In the first San Marino Grand Prix of the third millennium (the 20th since its inception), the enthusiasm of the Ferrari fans was sky high. The back-to-back in Australia and Brazil seemed to suggest that this could finally be the year of Schumacher and the F1-2000, and a record attendance of over 190,000 spectators was recorded at the Autodromo. The circus repaid the fans with a show that was definitely up to standards. The qualifying session saw the four leading drivers within half a second of each other, with Mika Häkkinen edging out his German rival by just 91 thousandths. It was the prelude to an exciting duel in the race, which reached its decisive moment on lap 44: Häkkinen pitted, Schumacher stayed on the track for four laps, all at the limit, before coming in for a pit stop that was completed by the Ferrari mechanics in just 6.2 seconds. When the Rossa re-entered the track ahead of the McLaren-Mercedes the roar of the crowd was deafening. Despite being trailed by the Finnish driver, Schumacher was on his way to his third win at Imola, and the third consecutive victory of a season that would not only bring the Drivers’ title back to Maranello, twenty-one years after his last win, but would open an unforgettable era for all the fans of the Prancing Horse.
When the circus reached the Santerno circuit in the spring of 2005, change was in the air. Fernando Alonso, the Spanish Renault driver and winner of the first two races of the season, seemed well entitled to put the domination of the Schumacher-Ferrari duo to an end. In qualifying, however, he had to settle for second place, alongside McLaren-Mercedes’ Finnish driver Kimi Räikkönen. Ferrari was far from good, with Barrichello tenth and Schumacher, author of a big mistake at Rivazza, only fourteenth. However, the great German champion found a way to redeem himself in the race, and was the protagonist of a spectacular comeback that, with twenty-one laps to go, put him in third position, right behind Jenson Button. With the fastest lap of the race and the simultaneous refuelling of the race leader Alonso, Schumacher’s first position inflamed the fans of the Rossa. The pit-stop put the German back behind the Spaniard but the twelve laps before the checkered flag were a spectacle for all the fans of this sport. Schumacher tailed Alonso and repeatedly tried to overtake him, but the young driver showed the composure of an ultimate champion. He made no mistakes, resisted even the last assault on the finish line and interrupted the Kaiser’s streak of three consecutive victories. The following year, however, in an equally spectacular race, Schumacher took his revenge with the seventh victory in his career on the Imola circuit, an absolute track record.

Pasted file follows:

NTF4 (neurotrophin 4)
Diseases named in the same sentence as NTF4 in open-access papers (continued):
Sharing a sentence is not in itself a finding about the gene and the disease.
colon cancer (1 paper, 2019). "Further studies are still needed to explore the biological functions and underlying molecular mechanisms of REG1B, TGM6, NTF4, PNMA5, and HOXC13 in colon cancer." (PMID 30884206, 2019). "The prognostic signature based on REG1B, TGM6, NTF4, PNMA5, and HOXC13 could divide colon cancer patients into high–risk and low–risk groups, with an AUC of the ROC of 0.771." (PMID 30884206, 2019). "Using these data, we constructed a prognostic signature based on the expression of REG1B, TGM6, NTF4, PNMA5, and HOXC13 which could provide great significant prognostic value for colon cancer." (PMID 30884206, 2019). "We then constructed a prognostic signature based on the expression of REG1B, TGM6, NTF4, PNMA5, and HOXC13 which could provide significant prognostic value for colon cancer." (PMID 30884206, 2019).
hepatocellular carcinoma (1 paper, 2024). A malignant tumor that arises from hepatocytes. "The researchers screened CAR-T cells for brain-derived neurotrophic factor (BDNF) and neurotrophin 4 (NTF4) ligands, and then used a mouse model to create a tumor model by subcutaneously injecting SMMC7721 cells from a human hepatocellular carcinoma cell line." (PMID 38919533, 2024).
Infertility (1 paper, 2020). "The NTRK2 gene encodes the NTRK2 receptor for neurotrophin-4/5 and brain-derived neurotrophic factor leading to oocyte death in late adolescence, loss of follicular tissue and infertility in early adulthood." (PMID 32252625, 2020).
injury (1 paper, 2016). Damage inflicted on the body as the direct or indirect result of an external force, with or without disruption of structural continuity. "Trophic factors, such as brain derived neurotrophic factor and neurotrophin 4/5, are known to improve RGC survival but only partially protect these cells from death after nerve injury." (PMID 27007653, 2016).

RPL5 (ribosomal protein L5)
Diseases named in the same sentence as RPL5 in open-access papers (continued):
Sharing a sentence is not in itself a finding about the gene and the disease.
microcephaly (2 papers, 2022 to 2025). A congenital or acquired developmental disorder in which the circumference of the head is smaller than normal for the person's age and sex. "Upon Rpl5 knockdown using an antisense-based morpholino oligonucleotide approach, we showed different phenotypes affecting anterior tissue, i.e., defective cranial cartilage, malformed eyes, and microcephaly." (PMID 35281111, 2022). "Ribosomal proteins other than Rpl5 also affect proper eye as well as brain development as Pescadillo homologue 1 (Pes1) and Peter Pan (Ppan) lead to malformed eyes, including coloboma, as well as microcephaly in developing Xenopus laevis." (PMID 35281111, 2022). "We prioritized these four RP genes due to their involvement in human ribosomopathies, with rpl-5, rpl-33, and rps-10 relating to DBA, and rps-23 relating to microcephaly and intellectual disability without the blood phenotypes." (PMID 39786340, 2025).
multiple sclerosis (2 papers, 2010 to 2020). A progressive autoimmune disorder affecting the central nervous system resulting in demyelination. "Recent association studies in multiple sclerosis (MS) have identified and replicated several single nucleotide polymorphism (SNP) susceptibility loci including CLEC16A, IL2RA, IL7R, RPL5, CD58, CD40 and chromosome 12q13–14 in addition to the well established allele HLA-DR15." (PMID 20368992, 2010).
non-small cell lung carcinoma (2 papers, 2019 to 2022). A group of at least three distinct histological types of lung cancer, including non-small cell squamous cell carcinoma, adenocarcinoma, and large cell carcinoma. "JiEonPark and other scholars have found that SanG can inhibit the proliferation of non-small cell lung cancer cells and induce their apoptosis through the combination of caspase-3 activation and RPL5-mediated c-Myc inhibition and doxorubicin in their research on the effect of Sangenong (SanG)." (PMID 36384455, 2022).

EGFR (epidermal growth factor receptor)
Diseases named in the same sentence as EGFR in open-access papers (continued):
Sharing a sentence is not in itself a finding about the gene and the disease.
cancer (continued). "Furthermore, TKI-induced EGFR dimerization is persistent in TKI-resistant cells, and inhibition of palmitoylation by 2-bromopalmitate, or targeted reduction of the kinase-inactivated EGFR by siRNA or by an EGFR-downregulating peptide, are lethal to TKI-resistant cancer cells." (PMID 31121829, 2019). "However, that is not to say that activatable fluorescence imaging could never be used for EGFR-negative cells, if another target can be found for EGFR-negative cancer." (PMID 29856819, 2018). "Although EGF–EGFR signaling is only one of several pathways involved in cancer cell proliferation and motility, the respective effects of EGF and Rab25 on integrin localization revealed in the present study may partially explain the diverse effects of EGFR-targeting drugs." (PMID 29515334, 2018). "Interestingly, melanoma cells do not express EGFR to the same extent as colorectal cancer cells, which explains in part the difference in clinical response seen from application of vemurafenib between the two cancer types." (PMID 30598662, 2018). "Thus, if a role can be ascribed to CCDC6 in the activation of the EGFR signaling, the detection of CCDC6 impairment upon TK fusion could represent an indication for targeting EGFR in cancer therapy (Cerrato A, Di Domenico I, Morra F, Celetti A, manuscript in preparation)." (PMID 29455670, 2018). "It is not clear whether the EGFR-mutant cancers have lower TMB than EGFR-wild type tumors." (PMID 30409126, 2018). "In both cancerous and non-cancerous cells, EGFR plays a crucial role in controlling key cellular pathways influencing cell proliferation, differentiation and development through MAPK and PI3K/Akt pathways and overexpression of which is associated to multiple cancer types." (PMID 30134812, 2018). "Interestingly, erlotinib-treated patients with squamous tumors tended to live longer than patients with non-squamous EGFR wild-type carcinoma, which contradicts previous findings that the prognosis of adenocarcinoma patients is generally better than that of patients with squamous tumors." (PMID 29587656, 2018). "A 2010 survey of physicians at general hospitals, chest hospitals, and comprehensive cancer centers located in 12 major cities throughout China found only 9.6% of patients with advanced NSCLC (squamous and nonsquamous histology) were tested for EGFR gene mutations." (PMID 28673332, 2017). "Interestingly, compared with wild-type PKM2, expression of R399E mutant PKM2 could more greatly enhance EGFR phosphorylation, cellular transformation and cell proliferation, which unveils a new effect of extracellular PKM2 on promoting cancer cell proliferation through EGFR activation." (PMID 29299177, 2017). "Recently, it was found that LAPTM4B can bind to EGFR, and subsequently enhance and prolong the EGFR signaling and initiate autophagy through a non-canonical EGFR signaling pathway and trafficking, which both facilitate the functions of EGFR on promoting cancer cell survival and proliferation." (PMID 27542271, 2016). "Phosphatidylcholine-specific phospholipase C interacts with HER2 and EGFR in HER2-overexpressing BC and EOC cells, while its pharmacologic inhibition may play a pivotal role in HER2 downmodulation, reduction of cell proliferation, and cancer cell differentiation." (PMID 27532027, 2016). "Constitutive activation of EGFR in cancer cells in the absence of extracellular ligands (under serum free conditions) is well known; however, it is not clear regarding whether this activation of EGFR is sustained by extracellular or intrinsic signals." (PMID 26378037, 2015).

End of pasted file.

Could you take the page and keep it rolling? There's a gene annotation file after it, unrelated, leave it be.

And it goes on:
After a fourteen-year endless wait, on Saturday 31 October and Sunday 1 November Imola welcomed back Formula 1 for the first edition of the Emilia-Romagna Grand Prix. It did so behind closed doors, due to the pandemic, but in the general jubilation of a circuit, a city and a region that finally saw the consequences of a joint effort to become protagonists. The circus found a modern racetrack, with renewed structures and track which, following the modification of the Variante Bassa, met the homologation requirements of the International Motorcycling Federation. Kimi Räikkönen was the only driver who had already raced at Imola. For all the others this was an absolute debut. Saturday morning’s free practice seemed to push Hamilton towards the pole position, but in the qualifying session the fastest was his teammate Bottas. The Faenza-based AlphaTauri team’s drivers Gasly and Kvjat did well, fourth and eighth respectively, while the Ferraris struggled with Leclerc and Vettel ending up in seventh and fourteenth place. In the race, after a difficult start, Hamilton took advantage of the overcut to gain the lead, and consolidated it in the final part of the race with a series of fast laps. Valtteri Bottas and Daniel Ricciardo completed the podium. It was victory number 93 for an emotional Lewis Hamilton, whose victory, gained on the circuit inextricably linked to his great idol Ayrton Senna, gave Mercedes the constructors’ world championship, the seventh consecutive for the German team.